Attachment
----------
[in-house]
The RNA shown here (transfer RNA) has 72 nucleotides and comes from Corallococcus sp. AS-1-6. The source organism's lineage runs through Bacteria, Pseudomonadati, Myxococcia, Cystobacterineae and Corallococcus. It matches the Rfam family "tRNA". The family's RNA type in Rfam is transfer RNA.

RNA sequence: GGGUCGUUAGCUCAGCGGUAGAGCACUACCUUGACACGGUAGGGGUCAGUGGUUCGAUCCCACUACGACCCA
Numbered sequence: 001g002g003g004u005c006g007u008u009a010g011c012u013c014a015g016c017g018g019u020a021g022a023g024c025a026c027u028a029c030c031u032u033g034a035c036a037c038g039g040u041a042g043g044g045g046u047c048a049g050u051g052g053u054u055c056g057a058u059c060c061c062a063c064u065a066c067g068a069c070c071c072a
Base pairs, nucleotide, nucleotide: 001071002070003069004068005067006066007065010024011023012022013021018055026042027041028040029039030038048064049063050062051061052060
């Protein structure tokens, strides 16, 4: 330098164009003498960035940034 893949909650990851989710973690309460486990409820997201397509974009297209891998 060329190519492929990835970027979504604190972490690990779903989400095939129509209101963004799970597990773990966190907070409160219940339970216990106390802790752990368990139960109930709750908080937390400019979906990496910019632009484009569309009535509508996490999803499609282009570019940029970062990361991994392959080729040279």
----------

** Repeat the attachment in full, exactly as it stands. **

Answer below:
[in-house]
The RNA shown here (transfer RNA) has 72 nucleotides and comes from Corallococcus sp. AS-1-6. The source organism's lineage runs through Bacteria, Pseudomonadati, Myxococcia, Cystobacterineae and Corallococcus. It matches the Rfam family "tRNA". The family's RNA type in Rfam is transfer RNA.

RNA sequence: GGGUCGUUAGCUCAGCGGUAGAGCACUACCUUGACACGGUAGGGGUCAGUGGUUCGAUCCCACUACGACCCA
Numbered sequence: 001g002g003g004u005c006g007u008u009a010g011c012u013c014a015g016c017g018g019u020a021g022a023g024c025a026c027u028a029c030c031u032u033g034a035c036a037c038g039g040u041a042g043g044g045g046u047c048a049g050u051g052g053u054u055c056g057a058u059c060c061c062a063c064u065a066c067g068a069c070c071c072a
Base pairs, nucleotide, nucleotide: 001071002070003069004068005067006066007065010024011023012022013021018055026042027041028040029039030038048064049063050062051061052060
């Protein structure tokens, strides 16, 4: 330098164009003498960035940034 893949909650990851989710973690309460486990409820997201397509974009297209891998 060329190519492929990835970027979504604190972490690990779903989400095939129509209101963004799970597990773990966190907070409160219940339970216990106390802790752990368990139960109930709750908080937390400019979906990496910019632009484009569309009535509508996490999803499609282009570019940029970062990361991994392959080729040279």